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UPDATE 1-Stevedores strike at Brazil's biggest port
May 30, 2012 / 6:53 PM / 6 years ago

UPDATE 1-Stevedores strike at Brazil's biggest port

* Container ships worst affected by the stoppage

* Reason for strike, planned duration not clear

* Potential for delay to coffee, sugar shipments

* Liquids including oil derivatives unaffected - port (Adds details from port spokeswoman)

SAO PAULO, May 30 (Reuters) - Stevedores at Brazil’s largest port, Santos, went on strike on Wednesday, threatening delays to shipments of goods including coffee, sugar and other commodities, the port authority said.

The stoppage was in protest at a move by government officials to enforce rules that require stevedores to have a gap of 11 hours between shifts. Stevedores have rejected the idea, Santos port spokeswoman Celia Souza said.

No representatives from the stevedores’ association, Sindaport, could be reached Wednesday afternoon to confirm the reason for the strike and how long it might last.

Two-thirds of the ships berthed could not be loaded or unloaded due to the stoppage, Souza said. Those taking on liquid loads such as orange juice and derivatives of crude oil were able to load as usual.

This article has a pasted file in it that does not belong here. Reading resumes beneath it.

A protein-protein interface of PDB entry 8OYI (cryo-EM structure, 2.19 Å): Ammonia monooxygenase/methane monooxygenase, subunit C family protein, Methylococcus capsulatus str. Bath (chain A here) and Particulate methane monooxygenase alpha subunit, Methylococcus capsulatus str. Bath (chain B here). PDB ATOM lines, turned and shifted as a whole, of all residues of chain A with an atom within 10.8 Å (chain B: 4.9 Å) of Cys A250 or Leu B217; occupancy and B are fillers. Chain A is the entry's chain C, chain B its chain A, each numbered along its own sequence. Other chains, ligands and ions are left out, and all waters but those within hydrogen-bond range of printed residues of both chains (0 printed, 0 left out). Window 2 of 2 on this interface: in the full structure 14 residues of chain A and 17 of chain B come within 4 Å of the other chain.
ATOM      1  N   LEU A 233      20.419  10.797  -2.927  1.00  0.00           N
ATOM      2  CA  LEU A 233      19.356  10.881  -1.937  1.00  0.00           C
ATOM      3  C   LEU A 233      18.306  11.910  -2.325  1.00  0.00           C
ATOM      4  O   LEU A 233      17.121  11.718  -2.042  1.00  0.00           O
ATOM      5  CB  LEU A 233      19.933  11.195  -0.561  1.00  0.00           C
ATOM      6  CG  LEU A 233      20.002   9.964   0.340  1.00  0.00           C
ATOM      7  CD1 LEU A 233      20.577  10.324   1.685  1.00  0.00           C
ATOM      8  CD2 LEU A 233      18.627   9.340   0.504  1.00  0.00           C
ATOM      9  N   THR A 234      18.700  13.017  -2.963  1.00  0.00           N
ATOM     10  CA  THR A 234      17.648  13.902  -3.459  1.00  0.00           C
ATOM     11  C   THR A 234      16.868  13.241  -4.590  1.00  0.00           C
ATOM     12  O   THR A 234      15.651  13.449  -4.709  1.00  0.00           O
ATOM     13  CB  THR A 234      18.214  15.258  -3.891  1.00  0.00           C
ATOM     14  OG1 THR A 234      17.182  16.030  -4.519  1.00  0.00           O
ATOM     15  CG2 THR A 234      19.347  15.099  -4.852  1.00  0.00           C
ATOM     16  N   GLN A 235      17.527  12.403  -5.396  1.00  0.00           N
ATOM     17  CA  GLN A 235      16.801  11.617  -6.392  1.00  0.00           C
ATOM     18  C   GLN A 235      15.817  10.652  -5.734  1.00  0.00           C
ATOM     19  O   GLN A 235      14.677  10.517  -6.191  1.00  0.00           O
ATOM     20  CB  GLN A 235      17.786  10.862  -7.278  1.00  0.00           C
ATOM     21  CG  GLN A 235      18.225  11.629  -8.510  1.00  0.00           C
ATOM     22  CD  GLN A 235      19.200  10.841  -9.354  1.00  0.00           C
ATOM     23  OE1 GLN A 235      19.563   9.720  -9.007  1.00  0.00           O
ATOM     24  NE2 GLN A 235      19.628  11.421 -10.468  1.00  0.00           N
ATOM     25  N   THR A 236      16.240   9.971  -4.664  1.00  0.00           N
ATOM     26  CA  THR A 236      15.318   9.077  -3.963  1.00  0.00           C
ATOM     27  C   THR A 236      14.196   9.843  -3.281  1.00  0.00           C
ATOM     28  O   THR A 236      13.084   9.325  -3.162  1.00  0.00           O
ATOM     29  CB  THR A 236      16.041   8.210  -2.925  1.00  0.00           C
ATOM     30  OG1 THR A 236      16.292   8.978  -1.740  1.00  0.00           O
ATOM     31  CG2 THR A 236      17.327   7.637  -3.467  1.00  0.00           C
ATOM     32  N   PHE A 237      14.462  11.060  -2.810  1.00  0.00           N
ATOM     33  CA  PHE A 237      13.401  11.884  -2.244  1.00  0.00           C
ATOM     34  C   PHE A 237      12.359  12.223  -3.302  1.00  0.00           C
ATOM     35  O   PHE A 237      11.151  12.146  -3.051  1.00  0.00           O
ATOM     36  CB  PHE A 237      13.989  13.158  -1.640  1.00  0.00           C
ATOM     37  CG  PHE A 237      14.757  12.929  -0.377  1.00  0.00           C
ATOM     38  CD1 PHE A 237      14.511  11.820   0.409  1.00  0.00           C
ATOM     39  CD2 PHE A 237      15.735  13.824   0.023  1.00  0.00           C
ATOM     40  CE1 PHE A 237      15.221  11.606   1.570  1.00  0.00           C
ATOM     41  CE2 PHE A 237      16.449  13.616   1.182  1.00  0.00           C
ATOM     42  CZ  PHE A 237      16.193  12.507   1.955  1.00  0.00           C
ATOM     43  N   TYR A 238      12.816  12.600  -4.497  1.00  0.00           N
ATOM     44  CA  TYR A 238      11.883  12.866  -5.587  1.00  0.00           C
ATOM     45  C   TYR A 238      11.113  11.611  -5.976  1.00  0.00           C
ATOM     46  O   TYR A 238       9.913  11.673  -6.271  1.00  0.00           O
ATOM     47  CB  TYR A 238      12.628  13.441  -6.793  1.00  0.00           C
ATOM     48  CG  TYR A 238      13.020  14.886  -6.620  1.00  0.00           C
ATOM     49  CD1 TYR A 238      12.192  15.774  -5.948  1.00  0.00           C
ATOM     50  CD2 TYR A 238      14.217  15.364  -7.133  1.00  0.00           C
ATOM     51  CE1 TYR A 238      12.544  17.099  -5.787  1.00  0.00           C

The port spokeswoman said five ships loading bulk cargoes were still taking on goods such as soybeans, sugar, pulp and other commodities, despite the strike.

The flow of container goods is mostly paralyzed due to the required use of stevedores.

About 38 ships were anchored offshore, queueing to berth.

Brazil is the world’s No. 1 producer of coffee and sugar and the harvest for both is in its early stages. Raw sugar is exported in bulk, while white sugar and coffee is largely bagged up and packed into containers. The soy harvest has just finished, making this one of the peak flow periods for the crop.

In the past, the stevedores’ association at Santos has tended to stage 24-hour warning strikes and threatened to proceed to unlimited stoppages unless their grievances were addressed in negotiations.

Santos is a key exit point for the country’s most valuable farm commodities such as soy, sugar and coffee. (Reporting by Roberto Samora; Writing by Peter Murphy; Editing by Reese Ewing,; Kenneth Barry and John Wallace)

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